We talked about all the things that Narges missed about Iran… her friends, her school; especially her uncles, but also all the celebrations.
“In Iran we used to party more, like big parties, a lot of people.” She talked about Eid and explained “it means party, as in celebration.” She told of how everyone would get “really really excited, especially the kids,” when they celebrated the New Year, the biggest celebration in Iran.
In Iran, the New Year is not celebrated on January 1, it’s celebrated when Winter finishes and Spring starts, and since Winter in Iran is so cold, “everyone is really excited just to have nice weather… and all the trees will have blossoms.”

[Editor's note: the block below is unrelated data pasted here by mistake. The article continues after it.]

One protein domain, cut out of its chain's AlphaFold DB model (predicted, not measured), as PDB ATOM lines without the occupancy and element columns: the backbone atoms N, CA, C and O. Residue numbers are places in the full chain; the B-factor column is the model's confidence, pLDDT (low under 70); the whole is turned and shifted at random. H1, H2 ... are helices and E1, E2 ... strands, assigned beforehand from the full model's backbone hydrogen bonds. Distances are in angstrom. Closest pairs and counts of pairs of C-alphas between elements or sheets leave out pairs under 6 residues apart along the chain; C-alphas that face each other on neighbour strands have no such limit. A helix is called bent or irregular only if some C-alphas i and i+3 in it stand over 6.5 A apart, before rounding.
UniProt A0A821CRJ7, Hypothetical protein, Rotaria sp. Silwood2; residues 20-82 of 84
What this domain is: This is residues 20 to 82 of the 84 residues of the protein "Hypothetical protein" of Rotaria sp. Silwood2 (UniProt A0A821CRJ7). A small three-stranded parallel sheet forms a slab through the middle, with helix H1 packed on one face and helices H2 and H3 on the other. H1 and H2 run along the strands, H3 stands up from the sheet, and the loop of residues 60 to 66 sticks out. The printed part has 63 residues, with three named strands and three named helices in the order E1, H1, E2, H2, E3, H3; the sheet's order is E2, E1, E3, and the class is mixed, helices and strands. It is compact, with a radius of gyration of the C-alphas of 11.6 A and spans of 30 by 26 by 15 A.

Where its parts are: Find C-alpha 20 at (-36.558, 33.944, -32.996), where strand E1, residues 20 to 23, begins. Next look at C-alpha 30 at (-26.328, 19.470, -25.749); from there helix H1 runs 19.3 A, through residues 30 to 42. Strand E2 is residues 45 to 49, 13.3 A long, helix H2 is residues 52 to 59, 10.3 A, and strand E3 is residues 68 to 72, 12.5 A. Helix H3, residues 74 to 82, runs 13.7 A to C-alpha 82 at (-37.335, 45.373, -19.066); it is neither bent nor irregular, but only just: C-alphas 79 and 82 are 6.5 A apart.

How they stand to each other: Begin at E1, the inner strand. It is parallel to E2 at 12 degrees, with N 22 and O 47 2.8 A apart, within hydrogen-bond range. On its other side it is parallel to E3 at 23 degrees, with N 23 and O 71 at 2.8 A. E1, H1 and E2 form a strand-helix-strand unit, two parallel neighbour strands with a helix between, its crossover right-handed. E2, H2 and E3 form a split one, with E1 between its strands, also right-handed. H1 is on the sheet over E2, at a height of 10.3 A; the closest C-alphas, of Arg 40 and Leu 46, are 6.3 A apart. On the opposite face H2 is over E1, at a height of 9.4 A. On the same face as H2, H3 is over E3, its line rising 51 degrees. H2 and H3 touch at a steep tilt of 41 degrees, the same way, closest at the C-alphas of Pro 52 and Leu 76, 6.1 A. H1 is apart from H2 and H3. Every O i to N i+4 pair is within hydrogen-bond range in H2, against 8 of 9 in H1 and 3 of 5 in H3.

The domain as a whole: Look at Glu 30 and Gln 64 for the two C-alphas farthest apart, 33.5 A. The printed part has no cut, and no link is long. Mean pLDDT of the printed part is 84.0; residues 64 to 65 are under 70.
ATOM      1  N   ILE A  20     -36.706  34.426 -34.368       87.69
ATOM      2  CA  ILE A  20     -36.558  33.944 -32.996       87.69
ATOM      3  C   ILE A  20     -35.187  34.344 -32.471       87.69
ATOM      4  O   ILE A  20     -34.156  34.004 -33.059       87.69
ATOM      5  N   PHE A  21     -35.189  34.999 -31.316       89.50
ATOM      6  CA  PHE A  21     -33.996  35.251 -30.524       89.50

“We all sit on the ground, we have a mat… I have it here – pictured. My mum made this when she was 15, when she just got married. You just put it on the ground, and the whole family sits around. When you go to an elders house, like my grandmother, we sit all around it. And we put fruits, donuts, sweet cakes, like yummy stuff, chocolate, and a big mirror – they believe in [the] mirror; if they put the mirror they will have a year full of honesty. No lies. And the Koran, our religious book.”